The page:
Rep. John Lewis, an unwavering advocate for voting rights, gun control, and healthcare reform, died Friday after battling cancer. He was 80.
House Speaker Nancy Pelosi (D-California) announced his death in a late-night statement.
“Today, America mourns the loss of one of the greatest heroes of American history,” the statement said.
“John Lewis was a titan of the civil rights movement whose goodness, faith and bravery transformed our nation – from the determination with which he met discrimination at lunch counters and on Freedom Rides, to the courage he showed as a young man facing down violence and death on Edmund Pettus Bridge, to the moral leadership he brought to the Congress for more than 30 years,” Pelosi added.
Lewis revealed in December that he had been diagnosed with stage IV pancreatic cancer. He said at the time he was determined to fight the disease.
The Georgia Democrat was the last survivor of the Big Six group of civil rights activists led by the Rev. Martin Luther King Jr. in the 1960s. Along with King, Lewis helped organize the March on Washington in 1963, a key moment in the struggle for civil rights that led to the passage of voting rights for Black people in the United States.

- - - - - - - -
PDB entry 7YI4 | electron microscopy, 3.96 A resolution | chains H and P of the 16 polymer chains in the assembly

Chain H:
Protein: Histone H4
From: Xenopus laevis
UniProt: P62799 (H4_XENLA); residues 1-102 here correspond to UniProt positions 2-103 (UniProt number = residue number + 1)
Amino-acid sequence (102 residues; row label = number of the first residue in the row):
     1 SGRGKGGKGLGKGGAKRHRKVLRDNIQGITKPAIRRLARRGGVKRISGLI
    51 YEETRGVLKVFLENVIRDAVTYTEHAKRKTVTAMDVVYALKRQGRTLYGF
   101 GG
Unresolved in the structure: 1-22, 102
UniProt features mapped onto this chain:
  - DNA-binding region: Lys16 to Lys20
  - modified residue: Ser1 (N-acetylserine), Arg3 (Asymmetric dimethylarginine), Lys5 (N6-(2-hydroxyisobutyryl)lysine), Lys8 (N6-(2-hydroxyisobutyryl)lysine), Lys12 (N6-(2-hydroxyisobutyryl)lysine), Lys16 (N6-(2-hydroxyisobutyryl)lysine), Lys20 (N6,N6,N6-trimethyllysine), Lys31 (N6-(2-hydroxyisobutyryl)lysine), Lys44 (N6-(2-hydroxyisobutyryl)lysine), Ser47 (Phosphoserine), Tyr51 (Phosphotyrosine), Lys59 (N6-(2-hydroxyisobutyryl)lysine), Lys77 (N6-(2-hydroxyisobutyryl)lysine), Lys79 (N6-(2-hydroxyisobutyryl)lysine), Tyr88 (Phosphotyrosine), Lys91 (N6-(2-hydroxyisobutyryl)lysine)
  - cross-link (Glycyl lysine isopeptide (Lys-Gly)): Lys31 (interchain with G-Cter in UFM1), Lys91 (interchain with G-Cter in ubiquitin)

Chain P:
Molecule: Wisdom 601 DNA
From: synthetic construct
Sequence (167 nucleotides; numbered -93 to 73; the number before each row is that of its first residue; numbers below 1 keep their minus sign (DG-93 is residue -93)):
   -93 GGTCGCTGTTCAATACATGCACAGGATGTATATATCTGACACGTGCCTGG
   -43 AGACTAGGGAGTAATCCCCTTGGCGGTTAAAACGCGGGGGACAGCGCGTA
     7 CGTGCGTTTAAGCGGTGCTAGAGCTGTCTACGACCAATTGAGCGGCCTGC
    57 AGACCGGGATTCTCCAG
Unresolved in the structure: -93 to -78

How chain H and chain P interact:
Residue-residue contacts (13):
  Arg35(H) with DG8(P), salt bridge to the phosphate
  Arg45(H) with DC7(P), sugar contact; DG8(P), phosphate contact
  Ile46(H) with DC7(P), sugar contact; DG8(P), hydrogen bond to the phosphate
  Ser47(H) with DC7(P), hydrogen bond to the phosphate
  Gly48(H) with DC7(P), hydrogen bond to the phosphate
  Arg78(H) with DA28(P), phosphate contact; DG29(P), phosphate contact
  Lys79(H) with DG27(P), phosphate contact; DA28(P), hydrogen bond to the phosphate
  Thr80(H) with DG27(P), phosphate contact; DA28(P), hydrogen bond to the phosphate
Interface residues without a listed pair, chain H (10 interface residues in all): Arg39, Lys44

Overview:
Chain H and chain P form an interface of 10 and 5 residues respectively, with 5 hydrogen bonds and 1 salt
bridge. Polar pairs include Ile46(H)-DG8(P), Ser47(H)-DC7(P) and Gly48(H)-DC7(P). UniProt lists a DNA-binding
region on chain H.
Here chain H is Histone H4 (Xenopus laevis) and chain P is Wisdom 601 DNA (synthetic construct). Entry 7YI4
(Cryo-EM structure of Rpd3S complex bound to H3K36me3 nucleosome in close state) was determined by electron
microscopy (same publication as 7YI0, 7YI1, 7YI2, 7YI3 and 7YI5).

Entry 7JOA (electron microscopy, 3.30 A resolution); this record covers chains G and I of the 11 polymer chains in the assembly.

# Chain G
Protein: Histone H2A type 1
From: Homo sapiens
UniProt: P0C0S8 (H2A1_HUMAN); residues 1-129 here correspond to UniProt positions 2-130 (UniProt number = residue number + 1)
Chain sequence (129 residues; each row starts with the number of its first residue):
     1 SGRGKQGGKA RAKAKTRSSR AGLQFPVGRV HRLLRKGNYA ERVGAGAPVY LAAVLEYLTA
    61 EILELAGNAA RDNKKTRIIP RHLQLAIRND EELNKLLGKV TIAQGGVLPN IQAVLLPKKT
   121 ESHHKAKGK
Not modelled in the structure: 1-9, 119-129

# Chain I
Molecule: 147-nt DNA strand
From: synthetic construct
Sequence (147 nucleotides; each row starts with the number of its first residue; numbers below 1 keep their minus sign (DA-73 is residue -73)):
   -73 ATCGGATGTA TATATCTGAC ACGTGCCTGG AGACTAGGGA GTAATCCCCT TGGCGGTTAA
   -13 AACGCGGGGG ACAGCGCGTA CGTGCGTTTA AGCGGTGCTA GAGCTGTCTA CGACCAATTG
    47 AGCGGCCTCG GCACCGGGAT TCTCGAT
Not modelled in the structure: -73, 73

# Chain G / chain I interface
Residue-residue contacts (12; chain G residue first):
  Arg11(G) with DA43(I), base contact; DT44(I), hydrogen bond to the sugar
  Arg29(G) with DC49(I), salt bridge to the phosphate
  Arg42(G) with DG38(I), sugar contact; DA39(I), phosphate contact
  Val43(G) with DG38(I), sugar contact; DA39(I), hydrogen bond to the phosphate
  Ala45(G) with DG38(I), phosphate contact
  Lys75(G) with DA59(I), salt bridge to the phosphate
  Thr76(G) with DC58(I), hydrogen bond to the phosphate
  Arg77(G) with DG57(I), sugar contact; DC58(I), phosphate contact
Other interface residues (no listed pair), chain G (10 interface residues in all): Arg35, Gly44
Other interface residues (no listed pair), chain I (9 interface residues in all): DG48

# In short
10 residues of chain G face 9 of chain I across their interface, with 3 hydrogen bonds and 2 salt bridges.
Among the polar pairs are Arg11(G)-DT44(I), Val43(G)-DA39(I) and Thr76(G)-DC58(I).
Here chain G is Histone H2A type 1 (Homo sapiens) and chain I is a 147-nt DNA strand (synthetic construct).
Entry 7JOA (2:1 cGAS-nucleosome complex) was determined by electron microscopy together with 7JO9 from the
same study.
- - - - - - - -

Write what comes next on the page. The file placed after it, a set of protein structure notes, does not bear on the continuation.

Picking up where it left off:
After a career in local politics, Lewis began serving in Congress in 1987.
In addition to his distinguished career in politics, Lewis became a best-selling author. In 2011 he was awarded the nation’s highest civilian award, the Presidential Medal of Freedom, by Barack Obama, the nation’s first Black president.
A documentary on his life and legacy titled John Lewis: Good Trouble was just released on July 3. The film played at a free, pre-release screening as part of a drive-in movie event at the Rose Bowl in Pasadena earlier this month.
“I wanted to see it because of John Lewis and his connection with the movement back in the 1960s,” moviegoer Marilyn Myers told Urban Hollywood 411.
“It resonates with me,” added film buff Jeff Logan. “I used to work for Congresswoman Juanita McDonald on Capitol Hill, so I’m very familiar with Mr. Lewis.”
The movie, by filmmaker Dawn Porter, chronicled Lewis’ life from his early upbringing as the third of 10 children born to Alabama sharecroppers to his fateful meeting with the Rev. Dr. Martin Luther King, Jr. to his decades-long career in politics.
“My greatest fear is that one day we may wake up and our democracy is gone,” Lewis said in the film.